Twelve months ago, Alexander Zverev had to pass through the fire and water to reach the quarter-final at Roland Garros, his first at Majors. Now, the German is fighting for every win he could get after a slow start of the year and poor results at significant events, beating Dusan Lajovic 6-4, 6-2, 4-6, 1-6, 6-2 in three hours and three minutes for the place in the fourth round.
Just like in 2018 here, Zverev had to work hard to overcome the Serb, struggling on the second serve and facing 17 break points. Lajovic delivered seven breaks of serve and that wasn't enough to keep him safe, losing the edge in the decider and surrendering serve eight times in total to end his run in the third round.
Alexander had 52 winners and 55 unforced errors, leaving Lajovic on a 25-41 ratio and shifting into a higher gear at 2-2 in the final set for Grand Slam win number 28. The first set was far from the level expected at this stage, with too many errors on both sides and the result that went up and down all the time.
Lajovic kicked off the action with a double break (Zverev broke him in game two), wasting five more break chances in games five and seven which would cost him dearly. Alexander broke back in game eight with a forehand down the line winner, building the momentum and closing the set with another break in game ten after 44 minutes.
Carried by this boost, the German lost eight points on serve in set number two, facing no break points and keeping the pressure on Lajovic who couldn't endure it, getting broken in game four after a smash winner from Zverev who grabbed another break in game eight for a 6-2 and a massive lead before the rest of the encounter.
The third set offered high-quality tennis and nine easy holds, with Dusan in the leading role after taming his shots much more efficiently in comparison to the previous part of the match. The Serb never faced a break point and broke Alexander at 15 after a double fault from the German in the third game, controlling the pace in the remaining games and sealing the set with a hold at love at 5-4 to extend his chances and prolong the action.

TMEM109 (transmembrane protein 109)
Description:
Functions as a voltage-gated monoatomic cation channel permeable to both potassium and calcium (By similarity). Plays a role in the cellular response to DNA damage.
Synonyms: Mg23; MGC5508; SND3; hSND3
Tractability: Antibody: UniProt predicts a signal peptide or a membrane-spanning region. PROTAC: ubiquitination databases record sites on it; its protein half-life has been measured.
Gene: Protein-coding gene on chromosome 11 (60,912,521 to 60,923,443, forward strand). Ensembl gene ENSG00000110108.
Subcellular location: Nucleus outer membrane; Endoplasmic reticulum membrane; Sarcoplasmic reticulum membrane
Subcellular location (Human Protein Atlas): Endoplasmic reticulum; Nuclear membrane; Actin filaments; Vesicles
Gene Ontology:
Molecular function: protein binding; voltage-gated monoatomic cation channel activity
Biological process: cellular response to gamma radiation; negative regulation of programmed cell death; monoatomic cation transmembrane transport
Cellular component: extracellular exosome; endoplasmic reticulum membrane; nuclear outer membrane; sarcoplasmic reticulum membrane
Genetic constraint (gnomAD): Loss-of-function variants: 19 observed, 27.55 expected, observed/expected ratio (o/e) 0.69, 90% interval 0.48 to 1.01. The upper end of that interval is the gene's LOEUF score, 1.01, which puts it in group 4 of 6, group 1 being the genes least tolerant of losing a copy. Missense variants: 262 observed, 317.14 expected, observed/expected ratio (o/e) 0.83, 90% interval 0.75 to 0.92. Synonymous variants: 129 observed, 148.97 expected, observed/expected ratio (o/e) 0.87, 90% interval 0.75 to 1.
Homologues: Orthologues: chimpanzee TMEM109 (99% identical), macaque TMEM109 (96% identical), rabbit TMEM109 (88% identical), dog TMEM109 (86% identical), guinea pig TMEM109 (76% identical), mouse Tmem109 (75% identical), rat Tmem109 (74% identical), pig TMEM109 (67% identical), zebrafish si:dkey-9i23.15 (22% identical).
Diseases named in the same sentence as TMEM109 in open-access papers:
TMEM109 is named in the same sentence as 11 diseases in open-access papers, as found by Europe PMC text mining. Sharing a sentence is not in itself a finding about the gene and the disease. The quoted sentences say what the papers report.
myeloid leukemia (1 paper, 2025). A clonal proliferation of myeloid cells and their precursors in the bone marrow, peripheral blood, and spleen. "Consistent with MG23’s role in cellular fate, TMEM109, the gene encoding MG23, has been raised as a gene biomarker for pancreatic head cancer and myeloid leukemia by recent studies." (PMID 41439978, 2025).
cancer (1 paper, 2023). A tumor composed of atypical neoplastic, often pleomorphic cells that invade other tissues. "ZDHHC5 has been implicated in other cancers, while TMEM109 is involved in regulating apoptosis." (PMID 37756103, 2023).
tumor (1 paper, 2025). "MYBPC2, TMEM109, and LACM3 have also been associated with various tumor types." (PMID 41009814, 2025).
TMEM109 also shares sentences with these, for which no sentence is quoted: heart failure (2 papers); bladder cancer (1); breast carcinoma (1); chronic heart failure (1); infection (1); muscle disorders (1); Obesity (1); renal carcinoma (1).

Tables have turned now and Zverev faded from the court completely, taking only four points on the return in set number four (nine overall in the third and fourth), staying away from break chances and giving serve away three times.
Dusan opened the gap in the very first game following a loose backhand from Zverev, increasing the advantage to 4-1 and securing the set with another break in game seven when Alexander sent a forehand wide. After two and a half hours, the rivals were leveled at two sets each and Zverev had to survive the deciding set to stay in the tournament, just like in the opening round against John Millman.
The good thing is, he served at 81% in the fifth set, losing serve once in the fourth game to draw Dusan back to 2-2 before racing towards the finish line with a strong run, rattling off the last four games to celebrate the triumph and the place in the fourth round, only for the fourth time in a career at Majors.